The simplest version of the Naming Game is played by a population of N agents trying to bootstrap a common vocabulary for “naming” a certain number of objects in their environment. The objects can be people, things, relations, colors, web sites, pictures, or music files – any kind of entity for which a population aims at developing a naming convention.
Each player is characterized by an inventory of word-object associations he/she knows. All the inventories are initially empty at the first time step (t = 0). At each time step (t = 1, 2, ..) two agents are picked at random; one acts as speaker and the other as hearer. They engage in a naming game interaction according to the following rules:
- The speaker selects an object or meaning from the current context..The speaker retrieves a word from its inventory associated with the chosen object. If the speakers’ inventory is empty, they invent a new word.
- The speaker transmits the selected word to the hearer.
- If the hearer has the word in its inventory for the relevant object or meaning, the interaction is a success and both players maintain only the winning word in their inventories, discarding all other names for that object or meaning.
- If the hearer does not have the word named by the speaker in its inventory, or the word is associated to a different object, the interaction is a failure and the hearer updates its inventory by adding an association between the new word and the object.
Figure 1. Examples of the dynamics of the inventories in a failed (top) and a successful (bottom) game. The speaker selects the word highlighted. If the hearer does not possess that word he adds it to his inventory (top). Otherwise both agents erase their inventories only keeping the winning word (bottom).
Example: Naming Colors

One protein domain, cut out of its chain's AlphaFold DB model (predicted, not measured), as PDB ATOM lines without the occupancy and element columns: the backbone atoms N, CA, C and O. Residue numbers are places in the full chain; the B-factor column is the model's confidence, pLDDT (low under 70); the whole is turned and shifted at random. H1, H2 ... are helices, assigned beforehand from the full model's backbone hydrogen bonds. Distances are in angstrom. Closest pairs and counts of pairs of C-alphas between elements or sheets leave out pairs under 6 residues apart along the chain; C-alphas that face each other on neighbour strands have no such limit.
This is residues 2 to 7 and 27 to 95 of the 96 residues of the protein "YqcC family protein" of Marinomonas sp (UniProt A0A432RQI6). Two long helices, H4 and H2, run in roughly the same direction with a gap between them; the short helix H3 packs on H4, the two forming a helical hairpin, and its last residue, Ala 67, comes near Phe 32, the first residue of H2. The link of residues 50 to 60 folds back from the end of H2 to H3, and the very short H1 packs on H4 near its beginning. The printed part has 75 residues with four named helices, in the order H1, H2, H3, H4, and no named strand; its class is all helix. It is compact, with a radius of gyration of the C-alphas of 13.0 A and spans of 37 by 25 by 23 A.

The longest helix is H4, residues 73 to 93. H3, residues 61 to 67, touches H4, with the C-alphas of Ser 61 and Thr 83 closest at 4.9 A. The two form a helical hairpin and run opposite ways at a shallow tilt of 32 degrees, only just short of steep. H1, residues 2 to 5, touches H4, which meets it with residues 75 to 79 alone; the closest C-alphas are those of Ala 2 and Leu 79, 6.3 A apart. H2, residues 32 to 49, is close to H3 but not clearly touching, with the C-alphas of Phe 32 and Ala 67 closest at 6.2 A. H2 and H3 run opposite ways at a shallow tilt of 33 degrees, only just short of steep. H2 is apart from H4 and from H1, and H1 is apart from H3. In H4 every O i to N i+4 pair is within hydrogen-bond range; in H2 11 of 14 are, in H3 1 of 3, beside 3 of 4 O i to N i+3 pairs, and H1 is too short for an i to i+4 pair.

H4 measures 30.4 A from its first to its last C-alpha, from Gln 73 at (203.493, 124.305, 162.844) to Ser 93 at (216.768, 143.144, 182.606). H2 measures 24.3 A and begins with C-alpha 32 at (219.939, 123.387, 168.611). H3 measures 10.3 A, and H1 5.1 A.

The small demonstration below illustrates the game with a group of agents interacting to evolve names for a set of color meanings according to the rules described above. The graph on the bottom shows success over time for each color; success is at first low for all colors, but increases over time, indicating that a shared name for the color is emerging.
Figure 2. Speed up time by changing the Interaction Rate, or change the number of agents or colors to see how this changes the rate at which consensus is reached among the agents. The large bar on the right indicates average success over the population for a sliding window of 100 interactions. The “eyes” of the agents indicate their individual success over the same window. When the population has reached consensus on a name for a color, it brightens.
The Main Results
The main results of the Naming Game dynamics for a single meaning or object are summarized in Figure 3. The most interesting properties of these dynamics are the evolution over time of the total number of words in inventories across the population, Nw(t), the number of different words Nd(t), and the communicative success rate S(t). Although in these simulations only two agents interact at each time step, the model also extends to cases where any number of agents interact simultaneously.
Figure 3. Total number of words present in the system, N(t); b) Number of different words, Nd(t) c) Success rate S(t), i.e., probability of observing a successful interaction at time t. The inset shows the linear behavior of S(t) on a shorter timescale. The system reaches the final absorbing state, described by Nw(t) = N, Nd(t) = 1 and S(t) = 1, in which a global agreement has been reached.